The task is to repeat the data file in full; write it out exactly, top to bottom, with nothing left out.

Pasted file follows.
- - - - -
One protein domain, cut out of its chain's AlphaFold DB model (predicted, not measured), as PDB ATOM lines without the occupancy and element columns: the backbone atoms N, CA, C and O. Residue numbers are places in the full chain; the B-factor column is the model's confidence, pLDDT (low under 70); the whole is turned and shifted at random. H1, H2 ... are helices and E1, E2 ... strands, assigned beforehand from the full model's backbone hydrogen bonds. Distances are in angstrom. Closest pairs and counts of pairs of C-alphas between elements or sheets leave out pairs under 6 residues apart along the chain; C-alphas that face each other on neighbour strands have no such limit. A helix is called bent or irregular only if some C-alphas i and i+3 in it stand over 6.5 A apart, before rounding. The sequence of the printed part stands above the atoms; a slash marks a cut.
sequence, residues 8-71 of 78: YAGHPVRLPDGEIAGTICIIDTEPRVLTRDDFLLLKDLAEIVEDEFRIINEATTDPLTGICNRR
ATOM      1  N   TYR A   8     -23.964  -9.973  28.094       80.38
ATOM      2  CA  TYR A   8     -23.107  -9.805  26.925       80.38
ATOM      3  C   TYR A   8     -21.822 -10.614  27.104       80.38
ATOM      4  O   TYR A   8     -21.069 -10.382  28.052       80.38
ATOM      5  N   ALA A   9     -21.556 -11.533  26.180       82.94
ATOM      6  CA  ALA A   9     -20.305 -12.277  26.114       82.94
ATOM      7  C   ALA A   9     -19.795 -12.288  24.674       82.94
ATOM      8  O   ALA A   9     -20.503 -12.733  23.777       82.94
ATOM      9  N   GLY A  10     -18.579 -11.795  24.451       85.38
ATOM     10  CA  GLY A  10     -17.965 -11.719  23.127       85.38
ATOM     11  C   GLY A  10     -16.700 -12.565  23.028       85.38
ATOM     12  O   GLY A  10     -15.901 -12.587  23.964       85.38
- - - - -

One protein domain, cut out of its chain's AlphaFold DB model (predicted, not measured), as PDB ATOM lines without the occupancy and element columns: the backbone atoms N, CA, C and O. Residue numbers are places in the full chain; the B-factor column is the model's confidence, pLDDT (low under 70); the whole is turned and shifted at random. H1, H2 ... are helices and E1, E2 ... strands, assigned beforehand from the full model's backbone hydrogen bonds. Distances are in angstrom. Closest pairs and counts of pairs of C-alphas between elements or sheets leave out pairs under 6 residues apart along the chain; C-alphas that face each other on neighbour strands have no such limit. A helix is called bent or irregular only if some C-alphas i and i+3 in it stand over 6.5 A apart, before rounding. The sequence of the printed part stands above the atoms; a slash marks a cut.
sequence, residues 8-71 of 78: YAGHPVRLPDGEIAGTICIIDTEPRVLTRDDFLLLKDLAEIVEDEFRIINEATTDPLTGICNRR
ATOM      1  N   TYR A   8     -23.964  -9.973  28.094       80.38
ATOM      2  CA  TYR A   8     -23.107  -9.805  26.925       80.38
ATOM      3  C   TYR A   8     -21.822 -10.614  27.104       80.38
ATOM      4  O   TYR A   8     -21.069 -10.382  28.052       80.38
ATOM      5  N   ALA A   9     -21.556 -11.533  26.180       82.94
ATOM      6  CA  ALA A   9     -20.305 -12.277  26.114       82.94
ATOM      7  C   ALA A   9     -19.795 -12.288  24.674       82.94
ATOM      8  O   ALA A   9     -20.503 -12.733  23.777       82.94
ATOM      9  N   GLY A  10     -18.579 -11.795  24.451       85.38
ATOM     10  CA  GLY A  10     -17.965 -11.719  23.127       85.38
ATOM     11  C   GLY A  10     -16.700 -12.565  23.028       85.38
ATOM     12  O   GLY A  10     -15.901 -12.587  23.964       85.38